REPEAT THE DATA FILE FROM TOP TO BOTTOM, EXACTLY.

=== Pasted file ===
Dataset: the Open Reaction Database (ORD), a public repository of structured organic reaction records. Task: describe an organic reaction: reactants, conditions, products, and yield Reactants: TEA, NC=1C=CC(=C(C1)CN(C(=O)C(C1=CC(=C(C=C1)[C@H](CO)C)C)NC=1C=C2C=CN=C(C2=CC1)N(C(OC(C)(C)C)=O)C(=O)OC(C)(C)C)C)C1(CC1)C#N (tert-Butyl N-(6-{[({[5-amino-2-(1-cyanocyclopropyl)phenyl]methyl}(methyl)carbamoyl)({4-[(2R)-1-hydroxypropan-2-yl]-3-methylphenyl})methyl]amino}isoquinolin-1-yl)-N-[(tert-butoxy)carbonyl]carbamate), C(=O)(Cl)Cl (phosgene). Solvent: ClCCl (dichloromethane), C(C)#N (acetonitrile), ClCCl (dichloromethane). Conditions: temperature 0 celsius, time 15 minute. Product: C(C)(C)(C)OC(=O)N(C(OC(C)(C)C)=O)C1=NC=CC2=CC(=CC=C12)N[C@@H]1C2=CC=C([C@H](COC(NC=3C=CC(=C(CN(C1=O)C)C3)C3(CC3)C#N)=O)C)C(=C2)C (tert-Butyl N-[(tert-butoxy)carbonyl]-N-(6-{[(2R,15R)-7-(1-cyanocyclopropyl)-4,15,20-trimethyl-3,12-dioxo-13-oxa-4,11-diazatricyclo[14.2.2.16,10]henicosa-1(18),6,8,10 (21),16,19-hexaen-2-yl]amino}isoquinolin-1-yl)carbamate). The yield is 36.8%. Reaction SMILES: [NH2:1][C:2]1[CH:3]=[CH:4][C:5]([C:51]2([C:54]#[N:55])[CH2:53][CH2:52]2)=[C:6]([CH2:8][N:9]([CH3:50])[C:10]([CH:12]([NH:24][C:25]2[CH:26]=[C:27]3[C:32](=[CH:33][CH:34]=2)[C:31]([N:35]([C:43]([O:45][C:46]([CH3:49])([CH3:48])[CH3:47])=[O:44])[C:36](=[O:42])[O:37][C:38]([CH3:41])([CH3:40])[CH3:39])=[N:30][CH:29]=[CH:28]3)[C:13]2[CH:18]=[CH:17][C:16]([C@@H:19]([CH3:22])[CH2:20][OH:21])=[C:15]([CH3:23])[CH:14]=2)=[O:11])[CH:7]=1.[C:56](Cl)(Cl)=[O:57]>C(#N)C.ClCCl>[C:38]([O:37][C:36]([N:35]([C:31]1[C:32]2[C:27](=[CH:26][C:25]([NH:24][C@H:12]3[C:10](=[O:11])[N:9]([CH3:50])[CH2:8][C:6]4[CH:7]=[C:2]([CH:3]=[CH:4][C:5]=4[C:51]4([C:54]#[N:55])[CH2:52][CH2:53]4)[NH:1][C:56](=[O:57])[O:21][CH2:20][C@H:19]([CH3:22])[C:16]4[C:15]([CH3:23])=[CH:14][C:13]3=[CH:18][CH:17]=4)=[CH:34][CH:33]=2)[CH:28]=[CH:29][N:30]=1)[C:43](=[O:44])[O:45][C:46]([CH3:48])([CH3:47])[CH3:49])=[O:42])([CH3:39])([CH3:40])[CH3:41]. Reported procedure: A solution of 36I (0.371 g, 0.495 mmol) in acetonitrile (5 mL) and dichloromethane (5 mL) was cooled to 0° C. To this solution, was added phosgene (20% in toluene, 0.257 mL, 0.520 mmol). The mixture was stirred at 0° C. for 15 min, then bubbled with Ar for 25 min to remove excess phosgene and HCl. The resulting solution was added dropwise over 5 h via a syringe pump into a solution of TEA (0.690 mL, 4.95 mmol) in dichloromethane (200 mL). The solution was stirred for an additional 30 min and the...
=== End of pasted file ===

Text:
Dataset: the Open Reaction Database (ORD), a public repository of structured organic reaction records. Task: describe an organic reaction: reactants, conditions, products, and yield Reactants: TEA, NC=1C=CC(=C(C1)CN(C(=O)C(C1=CC(=C(C=C1)[C@H](CO)C)C)NC=1C=C2C=CN=C(C2=CC1)N(C(OC(C)(C)C)=O)C(=O)OC(C)(C)C)C)C1(CC1)C#N (tert-Butyl N-(6-{[({[5-amino-2-(1-cyanocyclopropyl)phenyl]methyl}(methyl)carbamoyl)({4-[(2R)-1-hydroxypropan-2-yl]-3-methylphenyl})methyl]amino}isoquinolin-1-yl)-N-[(tert-butoxy)carbonyl]carbamate), C(=O)(Cl)Cl (phosgene). Solvent: ClCCl (dichloromethane), C(C)#N (acetonitrile), ClCCl (dichloromethane). Conditions: temperature 0 celsius, time 15 minute. Product: C(C)(C)(C)OC(=O)N(C(OC(C)(C)C)=O)C1=NC=CC2=CC(=CC=C12)N[C@@H]1C2=CC=C([C@H](COC(NC=3C=CC(=C(CN(C1=O)C)C3)C3(CC3)C#N)=O)C)C(=C2)C (tert-Butyl N-[(tert-butoxy)carbonyl]-N-(6-{[(2R,15R)-7-(1-cyanocyclopropyl)-4,15,20-trimethyl-3,12-dioxo-13-oxa-4,11-diazatricyclo[14.2.2.16,10]henicosa-1(18),6,8,10 (21),16,19-hexaen-2-yl]amino}isoquinolin-1-yl)carbamate). The yield is 36.8%. Reaction SMILES: [NH2:1][C:2]1[CH:3]=[CH:4][C:5]([C:51]2([C:54]#[N:55])[CH2:53][CH2:52]2)=[C:6]([CH2:8][N:9]([CH3:50])[C:10]([CH:12]([NH:24][C:25]2[CH:26]=[C:27]3[C:32](=[CH:33][CH:34]=2)[C:31]([N:35]([C:43]([O:45][C:46]([CH3:49])([CH3:48])[CH3:47])=[O:44])[C:36](=[O:42])[O:37][C:38]([CH3:41])([CH3:40])[CH3:39])=[N:30][CH:29]=[CH:28]3)[C:13]2[CH:18]=[CH:17][C:16]([C@@H:19]([CH3:22])[CH2:20][OH:21])=[C:15]([CH3:23])[CH:14]=2)=[O:11])[CH:7]=1.[C:56](Cl)(Cl)=[O:57]>C(#N)C.ClCCl>[C:38]([O:37][C:36]([N:35]([C:31]1[C:32]2[C:27](=[CH:26][C:25]([NH:24][C@H:12]3[C:10](=[O:11])[N:9]([CH3:50])[CH2:8][C:6]4[CH:7]=[C:2]([CH:3]=[CH:4][C:5]=4[C:51]4([C:54]#[N:55])[CH2:52][CH2:53]4)[NH:1][C:56](=[O:57])[O:21][CH2:20][C@H:19]([CH3:22])[C:16]4[C:15]([CH3:23])=[CH:14][C:13]3=[CH:18][CH:17]=4)=[CH:34][CH:33]=2)[CH:28]=[CH:29][N:30]=1)[C:43](=[O:44])[O:45][C:46]([CH3:48])([CH3:47])[CH3:49])=[O:42])([CH3:39])([CH3:40])[CH3:41]. Reported procedure: A solution of 36I (0.371 g, 0.495 mmol) in acetonitrile (5 mL) and dichloromethane (5 mL) was cooled to 0° C. To this solution, was added phosgene (20% in toluene, 0.257 mL, 0.520 mmol). The mixture was stirred at 0° C. for 15 min, then bubbled with Ar for 25 min to remove excess phosgene and HCl. The resulting solution was added dropwise over 5 h via a syringe pump into a solution of TEA (0.690 mL, 4.95 mmol) in dichloromethane (200 mL). The solution was stirred for an additional 30 min and the...